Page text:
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Even though Louisiana has a vast coast line, we have comparatively very few surf fishing opportunities.

That's the result of having very soft-bottomed marsh as opposed to hard sandy beaches in Texas and the rest of the Gulf Coast states. We in Louisianan are pretty much limited to the barrier islands like Chandeleur, Grand Isle and Fourchon.

Another is Timbalier Island, which is located west of Grand Isle and accessible by boat from there, Leeville or Cocodrie. You might be surprised that the quickest route is the one we took from Lafitte!

It's a 28-minute run from Bourgeois Charters in Lafitte. That's because we traveled by seaplane. You see, not only is Captain Theophile Bourgeois a licensed charter guide, but he's also a licensed pilot. Although it has limited storage for rods, reels, tackle and one small ice chest, his 4-seater has more room for the fish in the twin pontoons than anything else.

Once the plane sets down and is moored in place, anglers immediately start casting lures under feeding birds and big schools of mullets and other bait fish.

There's no using cumbersome live bait. It's strictly a game of artificials but that's all you need. We fished exclusively with topwaters which are very effective for specks and redfish, but soft plastics will draw even more strikes.

There's some specialized gear required like wading belts with pole holders and pockets for other gadgets like a landing net, pliers, spare baits, etc. A stringer with a float to keep the fish is also a must.

There are some hazards associated with surf fishing including being wary of sharks getting a little too close to the fish stringer, stepping on stingrays or in surprise holes and, last but not least, carefully avoiding hooks when removing a struggling fish in its own element.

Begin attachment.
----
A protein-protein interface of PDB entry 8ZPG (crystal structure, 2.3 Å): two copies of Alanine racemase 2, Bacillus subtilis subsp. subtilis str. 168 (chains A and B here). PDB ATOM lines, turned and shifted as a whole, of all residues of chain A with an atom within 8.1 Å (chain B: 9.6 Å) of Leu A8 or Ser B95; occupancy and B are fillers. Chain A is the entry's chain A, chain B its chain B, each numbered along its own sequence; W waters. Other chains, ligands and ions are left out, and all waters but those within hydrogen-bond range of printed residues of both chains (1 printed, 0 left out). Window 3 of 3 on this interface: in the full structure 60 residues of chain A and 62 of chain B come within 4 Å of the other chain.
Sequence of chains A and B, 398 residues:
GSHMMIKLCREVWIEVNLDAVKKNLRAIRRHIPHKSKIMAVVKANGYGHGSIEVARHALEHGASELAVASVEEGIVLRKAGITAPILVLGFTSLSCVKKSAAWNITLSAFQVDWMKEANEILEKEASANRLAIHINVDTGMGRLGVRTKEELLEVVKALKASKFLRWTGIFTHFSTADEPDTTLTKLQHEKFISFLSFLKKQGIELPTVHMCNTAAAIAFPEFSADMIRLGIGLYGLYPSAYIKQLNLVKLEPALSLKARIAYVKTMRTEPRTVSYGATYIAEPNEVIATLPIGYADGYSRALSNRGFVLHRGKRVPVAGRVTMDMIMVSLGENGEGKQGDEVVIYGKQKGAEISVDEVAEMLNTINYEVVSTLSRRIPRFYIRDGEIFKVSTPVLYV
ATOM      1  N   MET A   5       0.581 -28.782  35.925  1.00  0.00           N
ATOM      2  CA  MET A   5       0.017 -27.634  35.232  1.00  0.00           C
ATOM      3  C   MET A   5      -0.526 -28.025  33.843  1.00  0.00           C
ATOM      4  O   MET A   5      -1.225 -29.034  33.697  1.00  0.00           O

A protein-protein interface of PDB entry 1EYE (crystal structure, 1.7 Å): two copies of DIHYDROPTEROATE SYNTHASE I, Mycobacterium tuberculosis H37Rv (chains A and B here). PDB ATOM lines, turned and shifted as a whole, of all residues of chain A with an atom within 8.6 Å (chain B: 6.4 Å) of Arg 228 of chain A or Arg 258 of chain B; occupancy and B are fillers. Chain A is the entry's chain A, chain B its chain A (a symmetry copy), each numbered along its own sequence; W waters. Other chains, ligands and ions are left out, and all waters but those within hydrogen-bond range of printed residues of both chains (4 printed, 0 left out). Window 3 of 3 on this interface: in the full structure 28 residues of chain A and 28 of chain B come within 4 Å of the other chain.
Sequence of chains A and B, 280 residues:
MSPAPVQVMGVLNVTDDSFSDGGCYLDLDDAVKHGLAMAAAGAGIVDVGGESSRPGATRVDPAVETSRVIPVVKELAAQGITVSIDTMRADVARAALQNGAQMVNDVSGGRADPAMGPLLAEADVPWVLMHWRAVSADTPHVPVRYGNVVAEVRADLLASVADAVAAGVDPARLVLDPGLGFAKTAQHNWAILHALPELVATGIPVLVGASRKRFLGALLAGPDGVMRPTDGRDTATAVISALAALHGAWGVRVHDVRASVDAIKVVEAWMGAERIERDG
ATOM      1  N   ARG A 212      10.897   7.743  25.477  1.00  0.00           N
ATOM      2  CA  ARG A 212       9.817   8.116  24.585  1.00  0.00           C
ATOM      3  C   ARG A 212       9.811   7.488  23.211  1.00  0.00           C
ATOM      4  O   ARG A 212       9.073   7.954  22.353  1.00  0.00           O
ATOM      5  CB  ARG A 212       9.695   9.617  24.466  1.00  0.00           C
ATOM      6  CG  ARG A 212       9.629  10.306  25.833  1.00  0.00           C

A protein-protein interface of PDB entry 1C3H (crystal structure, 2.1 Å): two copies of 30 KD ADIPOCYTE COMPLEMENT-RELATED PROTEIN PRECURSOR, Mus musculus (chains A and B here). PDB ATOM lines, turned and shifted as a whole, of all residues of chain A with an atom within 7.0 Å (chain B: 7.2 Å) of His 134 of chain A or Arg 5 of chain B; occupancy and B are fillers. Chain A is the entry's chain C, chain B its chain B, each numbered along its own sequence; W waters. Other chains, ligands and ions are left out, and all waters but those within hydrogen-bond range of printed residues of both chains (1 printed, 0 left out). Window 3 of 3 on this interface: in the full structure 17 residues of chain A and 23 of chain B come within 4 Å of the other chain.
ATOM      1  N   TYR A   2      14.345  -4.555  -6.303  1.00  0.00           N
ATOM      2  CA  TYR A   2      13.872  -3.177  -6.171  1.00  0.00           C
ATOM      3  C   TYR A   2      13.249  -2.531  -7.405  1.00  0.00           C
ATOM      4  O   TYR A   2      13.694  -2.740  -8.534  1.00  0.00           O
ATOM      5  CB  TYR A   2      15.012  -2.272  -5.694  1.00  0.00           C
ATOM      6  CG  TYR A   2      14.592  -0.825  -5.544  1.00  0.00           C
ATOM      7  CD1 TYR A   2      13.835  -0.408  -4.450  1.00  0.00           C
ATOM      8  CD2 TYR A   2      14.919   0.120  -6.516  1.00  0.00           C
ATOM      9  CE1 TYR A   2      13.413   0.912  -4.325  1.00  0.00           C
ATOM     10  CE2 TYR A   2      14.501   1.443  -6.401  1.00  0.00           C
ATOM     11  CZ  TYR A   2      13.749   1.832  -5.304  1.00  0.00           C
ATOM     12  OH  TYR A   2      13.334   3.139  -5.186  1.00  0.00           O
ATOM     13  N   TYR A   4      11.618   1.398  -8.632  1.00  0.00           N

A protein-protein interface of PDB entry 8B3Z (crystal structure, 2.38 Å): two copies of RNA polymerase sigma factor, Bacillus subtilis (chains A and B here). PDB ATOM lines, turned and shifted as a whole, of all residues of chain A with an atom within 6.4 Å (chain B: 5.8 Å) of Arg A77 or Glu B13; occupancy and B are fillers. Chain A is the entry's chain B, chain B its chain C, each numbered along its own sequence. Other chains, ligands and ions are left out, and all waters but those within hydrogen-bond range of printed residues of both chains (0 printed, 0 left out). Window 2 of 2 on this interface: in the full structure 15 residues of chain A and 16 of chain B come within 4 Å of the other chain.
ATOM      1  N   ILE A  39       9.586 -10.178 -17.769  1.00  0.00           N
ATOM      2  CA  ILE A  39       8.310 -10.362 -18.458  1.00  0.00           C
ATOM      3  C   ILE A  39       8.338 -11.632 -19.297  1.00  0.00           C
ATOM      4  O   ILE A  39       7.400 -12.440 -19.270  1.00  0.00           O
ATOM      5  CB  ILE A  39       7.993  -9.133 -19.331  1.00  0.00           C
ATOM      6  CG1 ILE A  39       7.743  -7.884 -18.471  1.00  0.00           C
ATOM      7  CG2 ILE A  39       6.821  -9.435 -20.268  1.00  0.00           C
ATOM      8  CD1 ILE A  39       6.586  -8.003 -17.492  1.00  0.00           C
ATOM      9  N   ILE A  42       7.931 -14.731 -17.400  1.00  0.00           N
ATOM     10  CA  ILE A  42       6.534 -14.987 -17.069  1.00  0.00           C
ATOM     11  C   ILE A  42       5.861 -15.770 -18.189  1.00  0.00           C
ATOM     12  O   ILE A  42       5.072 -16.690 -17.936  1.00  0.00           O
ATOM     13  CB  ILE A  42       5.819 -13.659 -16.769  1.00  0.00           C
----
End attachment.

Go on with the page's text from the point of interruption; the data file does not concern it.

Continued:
Wading shoes made for the job are critical.

Sunglasses and clothing that will shade out brutal rays of the sun and dry quickly will make this peaceful way to fish more enjoyable.

The best surf fishing at Timbalier seems to be on a strong incoming tide.

'Speckled trout here seem to be more plentiful but smaller than those in Breton, Chandeleur and Goshier Islands to the east,' Bourgeois said. 'I know it's a long run by boat here and that's why the short flight is so appealing. It also gives me the flexibility to fish either the islands to the east that are 32 minutes away or here, which is a little shorter. That way when the water might be dirty in one spot, I have the option to fish the other.'

Not only is this a convenient and unique method to fish, the opportunity to view the south Louisiana coast from a birds-eye view is worth the trip. Bourgeois also says for groups up to 12 passengers, he has other planes available.

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